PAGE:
Wait a minute: Didn't we just hear Little Mix's first album, like, less than a year ago? Indeed we did.
Way back then in the good old days of 2013, this British girl group was busy outdoing the Spice Girls' chart performance with a debut effort called DNA. Now those four young women are back, 9 months later, with a sophomore follow-up, Salute. Given such a quick turnaround, it's obvious that Perrie Edwards, Jesy Nelson, Leigh-Anne Pinnock, and Jade Thirlwall continue to carefully pore over their One Direction playbook.
Like their fellow X Factor alumni, the Little Mix ladies have obviously decided that the best way to sustain newfound fame is to release new material as fast as humanly possible. And as if to prove just how fast that really is, Salute has already been out more than three months in England. Which must mean the girls are almost done recording album No. 3 right now.
Regardless, Little Mix has currently paired its blitzkrieg release strategy with another batch of mostly upbeat tunes about empowerment and self-worth. But there are some other moves from One Direction's playbook that this popular girl band is copping too … including a couple that are not so upbeat.
Crude or Profane Language
Drug and Alcohol Content
Other Negative Elements
"Salute" brims with girl-power motifs dressed up in military metaphors. The song admirably affirms that being a woman is about more than just looking good: "You think we're just pretty things/You couldn't be more wrong/We're standing strong, carry on." In a similar vein, "Little Me" proffers an older narrator pondering the encouragements she would deliver to her younger, more timid self if she could ("I'd tell her to speak up, tell her to shout out/Talk a bit louder, be a bit prouder/Tell her she's beautiful, wonderful/ … Wish I knew back then/What I know now").
On "Nothing Feels Like You," a love-struck lady informs her beloved beau that his affection is better than riches, and that she's always thinking about him when they're separated. She tells him, "You bring out the best in me."
"Towers" majors in self-respect, as a woman determines not to fall for a conniving ex's pleas when he comes crawling back ("So don't knock on my door/And tell me you don't wanna fight/'Cause I heard it before/And I'm not going back this time"). "Competition" chastises an insecure would-be (or perhaps former) flame for his narcissistic need always to be first when there's competition in their relationship. "Boy" finds a strong woman trying to help a friend (who's emotionally crippled by a breakup) realize that she's better than all that ("Forget that boy, forget that boy/I know a bad boy ain't good enough for you/ … See what you're worth, girl/Look what you've got/He knows you're out of his league"). "Good Enough" recapitulates themes of self-respect and self-worth yet again.
"These Four Walls" gives into the depression of a devastating breakup ("I feel so numb/Staring at the shower wall/ … I tried to eat today/But the lump in my throat got in the way/ … I tried to smile today/Then I realized there's no point anyway"). As the song progresses, it's clear that this unmarried couple was also living together ("If you're not here to turn the lights off, I can't sleep/ … I lay in bed/Can't seem to leave your side/Your pillow's wet/From all these tears I've cried").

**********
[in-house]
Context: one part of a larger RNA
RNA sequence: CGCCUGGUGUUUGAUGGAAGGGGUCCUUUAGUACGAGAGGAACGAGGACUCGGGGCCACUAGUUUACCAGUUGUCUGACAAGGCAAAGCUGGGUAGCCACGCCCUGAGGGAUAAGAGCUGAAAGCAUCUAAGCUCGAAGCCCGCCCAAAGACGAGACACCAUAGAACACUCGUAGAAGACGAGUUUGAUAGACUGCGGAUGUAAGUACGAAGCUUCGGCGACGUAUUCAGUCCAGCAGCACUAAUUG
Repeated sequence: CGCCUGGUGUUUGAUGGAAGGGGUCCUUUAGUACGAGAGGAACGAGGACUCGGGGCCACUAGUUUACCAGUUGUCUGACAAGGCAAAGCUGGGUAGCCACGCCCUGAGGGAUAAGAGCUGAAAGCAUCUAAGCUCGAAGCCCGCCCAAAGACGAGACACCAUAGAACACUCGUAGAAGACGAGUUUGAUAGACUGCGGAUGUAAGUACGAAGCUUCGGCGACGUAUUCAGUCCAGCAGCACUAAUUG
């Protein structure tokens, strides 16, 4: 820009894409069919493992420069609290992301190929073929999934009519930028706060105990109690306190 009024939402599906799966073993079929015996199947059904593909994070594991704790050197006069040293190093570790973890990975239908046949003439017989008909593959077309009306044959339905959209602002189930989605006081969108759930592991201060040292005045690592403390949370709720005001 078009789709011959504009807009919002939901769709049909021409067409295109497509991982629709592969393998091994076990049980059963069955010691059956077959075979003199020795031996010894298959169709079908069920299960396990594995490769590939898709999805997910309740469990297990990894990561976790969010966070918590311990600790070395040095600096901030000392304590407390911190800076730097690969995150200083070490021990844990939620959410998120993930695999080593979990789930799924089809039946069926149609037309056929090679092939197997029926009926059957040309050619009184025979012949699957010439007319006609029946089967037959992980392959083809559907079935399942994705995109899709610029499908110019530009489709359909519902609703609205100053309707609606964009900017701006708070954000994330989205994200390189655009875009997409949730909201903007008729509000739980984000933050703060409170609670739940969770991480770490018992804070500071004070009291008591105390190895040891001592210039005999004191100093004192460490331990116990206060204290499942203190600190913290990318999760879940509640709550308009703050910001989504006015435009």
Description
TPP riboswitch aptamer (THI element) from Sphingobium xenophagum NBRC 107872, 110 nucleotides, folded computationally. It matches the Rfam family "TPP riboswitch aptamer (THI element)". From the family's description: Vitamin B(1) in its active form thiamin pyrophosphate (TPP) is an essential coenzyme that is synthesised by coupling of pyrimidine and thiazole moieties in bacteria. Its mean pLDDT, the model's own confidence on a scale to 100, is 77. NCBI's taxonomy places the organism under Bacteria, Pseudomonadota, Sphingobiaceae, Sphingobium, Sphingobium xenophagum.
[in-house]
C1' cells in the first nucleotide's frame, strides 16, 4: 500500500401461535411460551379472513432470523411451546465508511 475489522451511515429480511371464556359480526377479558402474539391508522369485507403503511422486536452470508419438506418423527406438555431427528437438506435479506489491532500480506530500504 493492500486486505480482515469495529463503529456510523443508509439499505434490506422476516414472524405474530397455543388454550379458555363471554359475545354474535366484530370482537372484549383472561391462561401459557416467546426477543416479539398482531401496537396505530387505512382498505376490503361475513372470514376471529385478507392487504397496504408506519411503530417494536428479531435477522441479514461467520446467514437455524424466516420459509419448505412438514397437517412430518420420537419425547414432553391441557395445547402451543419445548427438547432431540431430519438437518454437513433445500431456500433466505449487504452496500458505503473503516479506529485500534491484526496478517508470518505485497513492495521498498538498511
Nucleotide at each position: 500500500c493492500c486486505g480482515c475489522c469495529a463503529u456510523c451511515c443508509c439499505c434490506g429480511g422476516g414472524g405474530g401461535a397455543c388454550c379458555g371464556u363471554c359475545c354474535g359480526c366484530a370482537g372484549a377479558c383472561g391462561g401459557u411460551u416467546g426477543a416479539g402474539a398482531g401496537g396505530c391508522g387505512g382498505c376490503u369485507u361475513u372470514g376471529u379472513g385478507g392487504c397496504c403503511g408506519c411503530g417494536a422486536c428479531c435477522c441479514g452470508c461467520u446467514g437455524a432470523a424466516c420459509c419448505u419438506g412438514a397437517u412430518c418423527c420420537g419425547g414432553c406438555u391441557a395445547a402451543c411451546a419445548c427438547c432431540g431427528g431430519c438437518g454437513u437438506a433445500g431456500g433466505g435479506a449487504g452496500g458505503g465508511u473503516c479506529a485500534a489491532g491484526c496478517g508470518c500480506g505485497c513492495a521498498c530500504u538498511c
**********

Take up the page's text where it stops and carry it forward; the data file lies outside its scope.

Romance kindles carnality on "Mr. Loverboy," which repeats, "You can be my lover/I can be your love," over and over again. Elsewhere on that track, we also hear, "Loving you feels so right/From the way you kiss me/And how you hold me tight/ … Blushing from cheek to cheek/And my knees are shaking." "Move" sports sultry lyrics as the Little ladies suggestively try to coax a shy guy to make his move: "Why you afraid?/ … Quit playing games/And put your arms around me/You know what to do/And we can take it down low." Elsewhere they pant breathlessly, "Don't you get comfortable/Looking so hot/I think I might fall." Things get fleshly and flirty again on "About the Boy," where we hear about his "kiss that pulls me under."
Self-confidence morphs into dangerous independence when a girl on "A Different Beat" complains, "I know my mind/I'm sick of being told/What's wrong or right." "Salute" snaps, "We'll hit you with the truth/Divas, queens, we don't need no man, salute!"
There's actually quite a lot to like on Little Mix's second effort—so maybe positivity really is in this group's DNA. More often than not, young fans will hear messages about self-worth, self-confidence and self-respect—interrelated emphases that reiterate an important message that women don't need to stay trapped in painful, emotionally abusive relationships with insecure-but-domineering men.
That's big! But Little Mix simultaneously ducks down into more problematic territory on Salute. "These Four Walls," especially, unquestioningly assumes that romance and living together are one and the same—and then gives up on getting over somebody and going on. While I can't help but feel for the shattered protagonist, I also can't help but wonder whether there might've been fewer shards of her broken heart to pick up had she not been living with the guy who eventually left her.
I just can't raise a hand for that, not even a little bit.